Salespeople at Columbia Ford got their first peek at a test model of the new Leaf last month. It drives just like any other vehicle, only quieter, Holst said. The dashboard gauge tracks battery life instead of fuel remaining in a gas tank.
Most of the first Leaf models have been ordered for state and local government fleets and Columbia Ford expects sales to the general public to start slow, Holst said. The car, which retails around $32,000, can travel about 100 miles before it needs to be recharged, which makes travel between cities in rural areas difficult.
For buyers who'd still find practical aspects to switching to an electric, the federal government is offering a $7,500 tax credit as an incentive to buy electric vehicles.
Nissan requires all buyers to install a charging station at their home, Holst said.
"It's such a new technology. I think there's going to be a certain person that's interested in it," he said.
Most likely, Holst said, the buyer will be a big-city dweller who can afford a second vehicle to drive around town — a person like Mike Weedall.
Net benefit or potential problem?
Weedall, the vice president for energy efficiency for the Bonneville Power Administration, signed up a year ago to be one of the first owners of a Leaf. In fact, Nissan is installing equipment at Weedall's home in Portland to monitor his family's charging station to see how well it's working, he said.
Weedall sees nothing but positives in a shift toward electric cars, even with increased demands being placed on today's power grid. He said vehicles will likely charge during the off-peak night hours when energy demand is at its lowest, putting a minimum amount of stress on the system.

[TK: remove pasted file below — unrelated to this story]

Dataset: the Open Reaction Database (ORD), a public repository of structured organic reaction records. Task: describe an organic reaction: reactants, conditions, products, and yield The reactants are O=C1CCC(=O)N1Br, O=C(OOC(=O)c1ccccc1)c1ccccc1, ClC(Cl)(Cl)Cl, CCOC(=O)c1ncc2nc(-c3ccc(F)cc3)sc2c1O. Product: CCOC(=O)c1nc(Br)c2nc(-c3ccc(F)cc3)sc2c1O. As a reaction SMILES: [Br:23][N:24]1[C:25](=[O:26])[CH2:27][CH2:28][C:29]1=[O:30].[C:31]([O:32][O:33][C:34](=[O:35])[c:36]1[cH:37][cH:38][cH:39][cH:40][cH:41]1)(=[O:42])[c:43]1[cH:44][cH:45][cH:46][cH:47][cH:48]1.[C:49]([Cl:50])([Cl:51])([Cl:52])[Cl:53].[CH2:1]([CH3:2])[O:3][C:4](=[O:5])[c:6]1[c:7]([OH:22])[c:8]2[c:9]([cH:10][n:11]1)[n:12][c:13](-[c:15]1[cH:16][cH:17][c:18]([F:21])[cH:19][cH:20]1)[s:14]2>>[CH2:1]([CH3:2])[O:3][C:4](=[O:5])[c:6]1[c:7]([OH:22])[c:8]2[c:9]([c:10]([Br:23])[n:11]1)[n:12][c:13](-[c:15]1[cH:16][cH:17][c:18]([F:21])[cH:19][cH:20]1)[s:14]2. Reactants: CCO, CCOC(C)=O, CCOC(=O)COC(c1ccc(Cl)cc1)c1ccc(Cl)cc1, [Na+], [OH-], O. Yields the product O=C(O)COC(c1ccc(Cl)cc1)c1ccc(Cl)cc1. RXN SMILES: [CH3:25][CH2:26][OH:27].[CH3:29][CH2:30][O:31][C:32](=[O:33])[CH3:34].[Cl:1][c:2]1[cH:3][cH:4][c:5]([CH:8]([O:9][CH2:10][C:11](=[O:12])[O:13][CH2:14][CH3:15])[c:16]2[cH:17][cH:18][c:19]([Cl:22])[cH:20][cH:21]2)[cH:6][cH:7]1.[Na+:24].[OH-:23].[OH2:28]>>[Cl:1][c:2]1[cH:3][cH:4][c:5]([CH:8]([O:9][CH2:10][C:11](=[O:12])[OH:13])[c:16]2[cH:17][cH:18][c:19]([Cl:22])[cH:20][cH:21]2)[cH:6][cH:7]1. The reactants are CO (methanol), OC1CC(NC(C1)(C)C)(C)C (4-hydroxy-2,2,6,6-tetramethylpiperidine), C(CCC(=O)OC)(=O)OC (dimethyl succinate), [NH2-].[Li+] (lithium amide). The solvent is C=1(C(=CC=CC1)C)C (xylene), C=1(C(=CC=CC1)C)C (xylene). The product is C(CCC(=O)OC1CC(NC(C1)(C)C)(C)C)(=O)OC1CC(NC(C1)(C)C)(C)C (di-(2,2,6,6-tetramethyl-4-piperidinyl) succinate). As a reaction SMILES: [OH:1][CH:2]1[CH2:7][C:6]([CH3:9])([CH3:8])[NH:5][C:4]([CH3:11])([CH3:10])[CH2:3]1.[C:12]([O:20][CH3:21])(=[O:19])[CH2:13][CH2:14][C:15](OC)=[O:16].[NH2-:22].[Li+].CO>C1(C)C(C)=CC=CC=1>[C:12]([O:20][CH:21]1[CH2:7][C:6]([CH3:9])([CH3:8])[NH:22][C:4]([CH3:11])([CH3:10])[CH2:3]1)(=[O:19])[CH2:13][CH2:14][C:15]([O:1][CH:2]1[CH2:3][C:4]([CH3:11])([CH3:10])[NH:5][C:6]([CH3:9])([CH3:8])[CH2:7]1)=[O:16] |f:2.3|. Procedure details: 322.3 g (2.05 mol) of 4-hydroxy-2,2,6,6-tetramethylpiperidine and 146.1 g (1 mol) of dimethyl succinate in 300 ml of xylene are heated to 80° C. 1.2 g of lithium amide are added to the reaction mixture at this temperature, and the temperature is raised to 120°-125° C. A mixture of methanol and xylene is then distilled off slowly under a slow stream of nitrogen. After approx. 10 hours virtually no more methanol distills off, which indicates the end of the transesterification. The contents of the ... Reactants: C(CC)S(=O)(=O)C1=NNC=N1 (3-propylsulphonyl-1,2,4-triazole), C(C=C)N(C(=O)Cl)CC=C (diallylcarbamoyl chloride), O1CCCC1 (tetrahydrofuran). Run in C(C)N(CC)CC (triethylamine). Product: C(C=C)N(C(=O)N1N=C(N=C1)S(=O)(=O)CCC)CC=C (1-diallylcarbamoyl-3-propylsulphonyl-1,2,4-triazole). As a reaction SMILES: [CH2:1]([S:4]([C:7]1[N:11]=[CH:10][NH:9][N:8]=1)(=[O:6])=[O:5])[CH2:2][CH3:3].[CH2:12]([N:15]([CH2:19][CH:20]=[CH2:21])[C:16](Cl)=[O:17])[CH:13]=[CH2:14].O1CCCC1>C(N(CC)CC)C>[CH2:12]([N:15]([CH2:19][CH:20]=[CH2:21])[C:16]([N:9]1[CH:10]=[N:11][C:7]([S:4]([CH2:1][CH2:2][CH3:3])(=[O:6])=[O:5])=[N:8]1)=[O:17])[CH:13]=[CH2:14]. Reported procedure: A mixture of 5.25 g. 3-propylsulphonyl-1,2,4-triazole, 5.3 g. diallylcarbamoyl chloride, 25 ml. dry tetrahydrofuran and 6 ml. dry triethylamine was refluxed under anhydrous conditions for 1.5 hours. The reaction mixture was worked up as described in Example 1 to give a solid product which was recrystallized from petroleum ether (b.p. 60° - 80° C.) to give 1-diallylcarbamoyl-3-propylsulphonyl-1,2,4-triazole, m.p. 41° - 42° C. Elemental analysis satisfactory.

He also feels the cars can act as a backup power source, potentially flowing power back into the grid to meet unexpected spikes in demand. He even pictured family cars serving as a backup generators during outages to power refrigerators to keep food cold.
"If we can get the charging (done) at the right time, it's going to be nothing but a net benefit for the system," Weedall said.
As the vehicles grow more popular, and charging stations start popping up on city blocks, the BPA and other utilities might need to replace power transformers to meet the growing load, Weedall said. Cowlitz PUD officials already are requesting they be notified by any customers installing a 240-volt charging station at home for a plug-in vehicle, which is similar to converting a house's heating system from gas to electricity.
But will the vehicles ever be so commonplace as to create a new peak demand late at night? Weedall doesn't know, but he said he's not worried.
"That's the kind of problem I want to see because that means we've got a lot of electric vehicles."
But it's the kind of problem that worries Don Brunell, president of the Association of Washington Business. who wrote recently that the region will need to amp up energy production in lockstep with the growing popularity of electric cars.
The Edison Electric Institute estimates that driving 10,000 miles in an electric car burns about 20 percent more electricity than the average home uses in a year, and that energy will need to come from power plants and generation stations, Brunell said.
He also noted that a decline in gasoline consumption will mean a decline in the state's revenue from gas taxes, which help pay for roads, bridges and other public infrastructure.
"Failing to deal with those trade-offs will only compound our growing problem of supplying adequate electricity to our factories, hospitals, businesses and homes — and cars," Brunell wrote.
Potential issues aside, electric car enthusiasts are excited about the future.
The Lower Columbia Electric Vehicle Association, a club for local car buffs, has seen its meetings swell to 50 to 70 people since it formed last year, said Wayne Amondson, a club member and Cowlitz PUD's manager of transmission and distribution engineering.
Most people are interested in a hybrid plug-in so they don't have to rely solely on the battery for long-distance trips, but they're fascinated by the new technology in all-electrics, Amondson said.
"The technology is continually working and improving."